From's Gambit is a variation of the Bird's Opening (1.f4) where Black replies with 1...e5.
Black aims to take advantage of the fact that 1.f4 weakens the white kingside, and to generate attacking chances against the white king. Theoretically the From Gambit is reasonably sound, though White is slightly better with best play.
White declines the gambit
White does not have to play 2.fxe5, but none of the alternatives are theoretically challenging. White's best practical alternative is probably the transposition to the King's Gambit with 2.e4, especially as many players who meet 1.f4 with 1...e5 do not necessarily meet 1.e4 with 1...e5. Other moves can generally be met with 2...exf4 and White ends up in lines that are inferior relatives of the King's Gambit.
This is widely known as the "Neo-From". After 3.Nf3, 3...g5 is dubious because of 4.h3!, as was established in Kaissiber 36. White aims to take the sting out of Black's ...g5-g4 threat, and Black is not ready to take advantage of the hole that this creates on g3. Thus Black does best to reply 3...d6, whereupon 4.exd6 Bxd6 5.Nc3 Nf6 transposes to the line 2...d6 3.exd6 Bxd6 4.Nf3 Nf6 5.Nc3 Nc6. Similarly, after 3.Nc3, Black's best reply is probably 3...d6, but this raises the question, why not 2...d6 at once?
2.fxe5 d6- White opts to decline the pawn sacrifice
The continuation 3.exd6 Bxd6 is not forced, and White can try to decline the gambit and concentrate on development. 3.d4 dxe5 and 3.Nc3 dxe5 both lead to approximate equality. White's slight development advantage in those lines is offset by the weakened white kingside. The main alternative is 3.Nf3 which can transpose into accepted lines of the gambit after 3...dxe5 4.Nxe5 Bd6 5.Nf3, but White can try to deviate with 4.Nc3 or 4.e4, which lead to a similar result to the 3.e4 and 3.Nc3 lines and often transpose into them.
2.fxe5 d6 3.exd6 Bxd6 4.Nf3 Bg4!?
After 3.exd6 Bxd6, Black is threatening checkmate with 4...Qh4+ 5.g3 Bxg3+ 6.hxg3 Qxg3, so White has to take steps to prevent this. 4.g3 is dubious because of 4...h5!, threatening ...h5-h4, while 4.h3?? walks into 4...Bg3#. Therefore White usually plays 4.Nf3, to prevent the queen check at h4. 4...Bg4 is an unusual idea which has been explored by John Watson. One idea of his was 5.e3 c5!?, discouraging White from playing d2-d4, while Black can also castle queenside quickly with ...Qd7, ...Nc6 and ...0-0-0. The resulting positions give Black some compensation for the pawn but are slightly better for White.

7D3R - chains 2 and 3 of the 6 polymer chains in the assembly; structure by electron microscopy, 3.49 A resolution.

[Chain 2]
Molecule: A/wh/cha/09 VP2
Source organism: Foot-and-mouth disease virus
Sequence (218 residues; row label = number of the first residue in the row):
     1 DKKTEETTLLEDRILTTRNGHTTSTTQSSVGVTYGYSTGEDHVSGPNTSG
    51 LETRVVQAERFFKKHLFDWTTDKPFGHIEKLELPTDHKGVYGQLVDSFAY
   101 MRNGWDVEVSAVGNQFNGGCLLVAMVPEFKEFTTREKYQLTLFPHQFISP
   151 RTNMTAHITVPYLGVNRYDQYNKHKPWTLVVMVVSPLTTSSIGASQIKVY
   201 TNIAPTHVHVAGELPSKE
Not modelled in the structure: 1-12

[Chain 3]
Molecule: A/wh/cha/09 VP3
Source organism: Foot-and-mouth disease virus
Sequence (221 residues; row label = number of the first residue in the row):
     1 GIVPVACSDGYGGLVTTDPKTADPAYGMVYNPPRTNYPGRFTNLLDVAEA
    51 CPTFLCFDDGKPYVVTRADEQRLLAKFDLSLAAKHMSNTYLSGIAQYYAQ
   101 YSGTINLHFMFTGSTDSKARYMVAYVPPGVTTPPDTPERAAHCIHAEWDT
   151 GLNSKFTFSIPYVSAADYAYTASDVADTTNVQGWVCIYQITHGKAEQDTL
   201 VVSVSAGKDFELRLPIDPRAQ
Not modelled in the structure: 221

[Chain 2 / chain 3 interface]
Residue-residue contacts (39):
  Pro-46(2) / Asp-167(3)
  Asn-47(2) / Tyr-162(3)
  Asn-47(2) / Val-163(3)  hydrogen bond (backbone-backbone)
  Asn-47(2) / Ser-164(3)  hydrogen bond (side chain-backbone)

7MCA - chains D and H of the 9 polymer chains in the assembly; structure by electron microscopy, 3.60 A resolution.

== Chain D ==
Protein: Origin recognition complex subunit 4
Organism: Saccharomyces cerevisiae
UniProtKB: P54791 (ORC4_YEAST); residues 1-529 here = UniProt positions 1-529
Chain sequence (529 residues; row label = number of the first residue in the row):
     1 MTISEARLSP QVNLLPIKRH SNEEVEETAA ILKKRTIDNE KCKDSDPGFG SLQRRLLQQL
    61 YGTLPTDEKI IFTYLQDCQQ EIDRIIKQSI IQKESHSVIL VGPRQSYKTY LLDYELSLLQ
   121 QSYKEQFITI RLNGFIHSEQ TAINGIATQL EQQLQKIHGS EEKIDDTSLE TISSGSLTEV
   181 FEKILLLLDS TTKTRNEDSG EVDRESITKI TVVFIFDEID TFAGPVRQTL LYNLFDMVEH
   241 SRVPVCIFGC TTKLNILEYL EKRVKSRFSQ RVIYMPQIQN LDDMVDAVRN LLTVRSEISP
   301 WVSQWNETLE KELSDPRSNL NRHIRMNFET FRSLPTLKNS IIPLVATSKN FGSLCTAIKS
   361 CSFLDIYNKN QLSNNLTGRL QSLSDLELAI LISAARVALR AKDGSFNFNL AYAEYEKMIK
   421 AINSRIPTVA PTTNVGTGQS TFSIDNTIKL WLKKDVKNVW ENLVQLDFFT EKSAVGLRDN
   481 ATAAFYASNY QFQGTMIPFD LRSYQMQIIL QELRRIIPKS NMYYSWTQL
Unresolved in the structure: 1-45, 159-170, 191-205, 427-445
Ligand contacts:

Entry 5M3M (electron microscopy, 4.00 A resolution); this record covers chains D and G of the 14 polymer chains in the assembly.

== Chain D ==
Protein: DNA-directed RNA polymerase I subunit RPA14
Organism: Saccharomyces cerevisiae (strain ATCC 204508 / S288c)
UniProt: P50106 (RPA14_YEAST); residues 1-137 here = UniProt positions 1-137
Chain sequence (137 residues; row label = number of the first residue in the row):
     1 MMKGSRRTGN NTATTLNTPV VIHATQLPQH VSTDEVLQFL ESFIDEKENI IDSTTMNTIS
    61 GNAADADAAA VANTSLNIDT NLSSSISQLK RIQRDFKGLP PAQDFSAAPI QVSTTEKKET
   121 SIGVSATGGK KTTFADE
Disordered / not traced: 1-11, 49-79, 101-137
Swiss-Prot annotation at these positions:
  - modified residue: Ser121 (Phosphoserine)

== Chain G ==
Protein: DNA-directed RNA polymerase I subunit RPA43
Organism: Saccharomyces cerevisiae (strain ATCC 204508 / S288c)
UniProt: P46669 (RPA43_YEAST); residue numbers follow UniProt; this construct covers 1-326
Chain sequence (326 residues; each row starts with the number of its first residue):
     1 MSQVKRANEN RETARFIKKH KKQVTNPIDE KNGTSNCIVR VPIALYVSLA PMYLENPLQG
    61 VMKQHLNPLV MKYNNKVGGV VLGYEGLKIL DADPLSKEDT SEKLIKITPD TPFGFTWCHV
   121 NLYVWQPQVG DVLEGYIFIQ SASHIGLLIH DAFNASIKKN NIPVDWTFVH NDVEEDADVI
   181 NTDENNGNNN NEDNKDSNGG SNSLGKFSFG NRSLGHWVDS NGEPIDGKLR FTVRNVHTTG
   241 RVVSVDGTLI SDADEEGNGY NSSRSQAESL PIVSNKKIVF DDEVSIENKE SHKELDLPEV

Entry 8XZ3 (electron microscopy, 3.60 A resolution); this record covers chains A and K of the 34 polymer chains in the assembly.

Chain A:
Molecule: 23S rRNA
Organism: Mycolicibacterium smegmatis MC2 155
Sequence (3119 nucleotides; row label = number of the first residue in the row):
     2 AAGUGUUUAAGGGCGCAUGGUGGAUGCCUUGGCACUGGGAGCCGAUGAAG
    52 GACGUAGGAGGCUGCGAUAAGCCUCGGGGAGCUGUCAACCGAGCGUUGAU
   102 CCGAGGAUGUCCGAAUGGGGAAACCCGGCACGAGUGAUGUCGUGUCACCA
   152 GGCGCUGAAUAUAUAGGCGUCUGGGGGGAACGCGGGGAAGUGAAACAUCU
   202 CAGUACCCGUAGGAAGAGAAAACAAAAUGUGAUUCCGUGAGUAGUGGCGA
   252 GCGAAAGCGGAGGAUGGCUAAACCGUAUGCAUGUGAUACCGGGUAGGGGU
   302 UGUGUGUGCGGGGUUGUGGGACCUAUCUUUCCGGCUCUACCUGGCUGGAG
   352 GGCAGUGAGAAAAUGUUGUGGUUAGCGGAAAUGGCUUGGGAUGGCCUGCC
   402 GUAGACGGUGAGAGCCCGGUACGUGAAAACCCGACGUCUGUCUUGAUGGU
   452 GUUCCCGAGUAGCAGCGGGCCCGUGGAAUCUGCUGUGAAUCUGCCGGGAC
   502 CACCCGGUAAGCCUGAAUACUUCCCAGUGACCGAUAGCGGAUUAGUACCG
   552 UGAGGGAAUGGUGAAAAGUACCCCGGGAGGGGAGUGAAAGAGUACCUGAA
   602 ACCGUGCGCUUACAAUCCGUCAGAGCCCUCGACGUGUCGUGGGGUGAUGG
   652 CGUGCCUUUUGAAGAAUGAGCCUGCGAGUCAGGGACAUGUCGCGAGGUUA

2.fxe5 d6 3.exd6 Bxd6 4.Nf3 g5
4...g5 is an aggressive follow-up which intends to create mayhem in White's kingside with ...g5-g4. In response, 5.c3!? was suggested in Kaissiber 36, which is quite challenging, preparing to attack Black's queenside with 5...g4 6.Qa4+ Nc6 7.Nd4, though the complications following 7...Qh4+ give Black decent counterplay. 5.g3 is the main line, which should be slightly better for White with best play, but leads to complications where Black can repeatedly generate threats. The most usual continuation is 5...g4 6.Nh4 Ne7 7.d4 Ng6 8.Nxg6 hxg6 9.Qd3. 5.d4 normally leads to a quick queen trade but misplaces White's king, which enables Black to get fair compensation for the pawn. It appears that 5...g4 6.Ne5 Qe7 and 6...Qf6 are insufficient, so Black normally continues 6...Bxe5 7.dxe5 Qxd1+ 8.Kxd1.
2.fxe5 d6 3.exd6 Bxd6 4.Nf3 Nf6
This is Black's most solid way of following up the gambit, concentrating on maintaining a development advantage. The line with 5.d4 Ng4 leads to considerable complications which should suit Black, but Kaissiber 36 made a strong case for 5.Nc3, which should be slightly better for White. Black can stir up complications here, too, with 5...Nc6 6.d4 Ng4 intending 7.g3 h5, while 6...0-0, intending Re8 and central pressure, is the more conservative option.